Column: If anyone was ‘ever ready,’ it was Smokey

02/14/2014 7:00 AM |
Harold 'Smokey' Schaefer (left) with fire chief Bobby Taylor (center) as he was presented with the 1979 Fireman of the Year award. (Riverhead Fire Department courtesy photo)

Harold ‘Smokey’ Schaefer (left) with fire chief Bobby Taylor (center) as he was presented with the 1979 Fireman of the Year award. (Riverhead Fire Department courtesy photo)

You know you’re a pretty legendary fireman when you’ve earned the nickname Smokey.

Ex-captain Harold Schaefer managed to pull it off. Exactly how or when the name Smokey stuck remains subject to speculation: Was it due to the cigar so often hanging out of his mouth, or the fact that he scoffed at the thought of using air packs until they were required?

Or could it have been that he served close to three-quarters of a century — over 73 years — in the Riverhead Fire Department?

Some questions are better left unanswered, I guess.

One thing is sure from what I heard this week: Smokey’s nickname stuck long before he racked up years in the RFD. One of his eight grandchildren told me he had had the name as long as she could remember, though she didn’t want to put a year on that.

But the nickname itself was secondary to the man, who died last week at the age of 94.

Smokey — a World War II veteran who served as captain of RFD’s Ever-Ready Co. No. 3 from 1949 to 1950 — came from a family that served, and continues to serve, in the local fire department with pride. His mother volunteered in the ladies’ auxiliary, and that family tradition continues to this day with one of his granddaughters. His daughter Marie currently serves as auxiliary president and his brother Eugene was chief of the RFD back in the 1960s.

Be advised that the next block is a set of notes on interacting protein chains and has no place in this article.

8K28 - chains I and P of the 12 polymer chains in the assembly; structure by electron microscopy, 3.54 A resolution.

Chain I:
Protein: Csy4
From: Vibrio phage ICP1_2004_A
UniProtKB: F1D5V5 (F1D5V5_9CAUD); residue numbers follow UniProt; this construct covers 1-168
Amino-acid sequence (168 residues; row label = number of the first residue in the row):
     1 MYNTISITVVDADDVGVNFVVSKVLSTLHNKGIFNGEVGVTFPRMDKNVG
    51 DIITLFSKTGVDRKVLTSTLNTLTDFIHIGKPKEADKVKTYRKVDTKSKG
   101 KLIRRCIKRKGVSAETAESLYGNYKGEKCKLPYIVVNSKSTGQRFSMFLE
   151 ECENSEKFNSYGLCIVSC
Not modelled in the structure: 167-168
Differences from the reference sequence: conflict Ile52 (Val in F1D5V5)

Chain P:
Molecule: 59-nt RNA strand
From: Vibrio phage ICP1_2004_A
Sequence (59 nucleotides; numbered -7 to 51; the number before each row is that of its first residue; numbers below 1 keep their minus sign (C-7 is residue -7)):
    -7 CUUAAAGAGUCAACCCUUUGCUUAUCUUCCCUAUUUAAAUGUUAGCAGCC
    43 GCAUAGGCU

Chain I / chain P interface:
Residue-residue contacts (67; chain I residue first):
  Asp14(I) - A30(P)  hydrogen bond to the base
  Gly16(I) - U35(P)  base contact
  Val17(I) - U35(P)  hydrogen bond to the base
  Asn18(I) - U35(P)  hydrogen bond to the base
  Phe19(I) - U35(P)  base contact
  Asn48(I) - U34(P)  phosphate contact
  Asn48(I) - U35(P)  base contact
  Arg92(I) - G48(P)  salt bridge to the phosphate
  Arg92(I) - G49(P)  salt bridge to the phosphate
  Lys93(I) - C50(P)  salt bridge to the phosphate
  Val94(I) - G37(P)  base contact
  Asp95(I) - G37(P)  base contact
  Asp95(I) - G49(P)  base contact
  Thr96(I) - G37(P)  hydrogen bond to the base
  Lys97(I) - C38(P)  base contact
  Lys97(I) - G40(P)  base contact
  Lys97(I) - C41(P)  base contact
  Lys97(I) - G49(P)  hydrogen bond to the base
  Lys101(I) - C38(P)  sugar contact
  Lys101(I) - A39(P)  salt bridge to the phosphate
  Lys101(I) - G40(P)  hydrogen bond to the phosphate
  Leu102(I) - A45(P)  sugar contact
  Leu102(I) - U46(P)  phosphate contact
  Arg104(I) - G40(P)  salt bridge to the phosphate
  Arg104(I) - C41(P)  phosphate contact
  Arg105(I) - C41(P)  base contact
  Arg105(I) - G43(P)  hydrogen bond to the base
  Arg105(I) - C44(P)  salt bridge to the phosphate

Family ties to local volunteer fire departments are among the many threads that make up the fabric of community, and Smokey helped weave together more than his fair share.

“It’s a tradition,” first assistant chief Kevin Brooks said to me this week, referring to what drew him into the RFD. “The guys that get in to be in it usually have family roots here. And once they get in, they stay in, unless they get out of town.”

Mr. Brooks himself comes from another line of Riverhead firefighters — his father and sons all serve today.

In fact, one of Smokey’s relatives — was it his great-great grandson?— was given his helmet Tuesday night at a service at McLaughlin-Heppner Funeral Home in Polish Town, just a block away from where Smokey grew up on Sweezy Avenue. But I couldn’t tell for sure who was given the helmet, the room was so packed with firefighters. Come to think of it, it was a good thing there were no major fires Tuesday night, so many men in uniform were there.

Of course, Smokey had other interests when not in the firehouse. The father of three coached a championship softball team in Riverhead men’s league back in the 1960s, enjoyed fishing and swimming and loved playing the trumpet. He played taps for the department well into his 80s.

But for a guy nicknamed Smokey, it’s probably inevitable that he’ll be best remembered for fighting fires. It seems like something he wouldn’t have minded anyway.

“From what I understand, he was one of the best interior firefighters we had,” Mr. Brooks said.

It’s not actually knocking the fires down, though, or all the time spent running drills on the Ironman racing teams, that cause me to have such warm feelings for someone I actually never met.

In the end, the sheer number of years spent in the department, the number of hours spent helping keep the community safe and strong — not to mention the four years in the U.S. Army — speak for themselves.

“It is nobler to serve than to be served,” the department chaplain said at Smokey’s service on Tuesday night. “May he who served so many inspire us to serve better.”

Joseph Pinciaro is the managing editor at the Riverhead News-Review. He can be reached at 631-354-8024.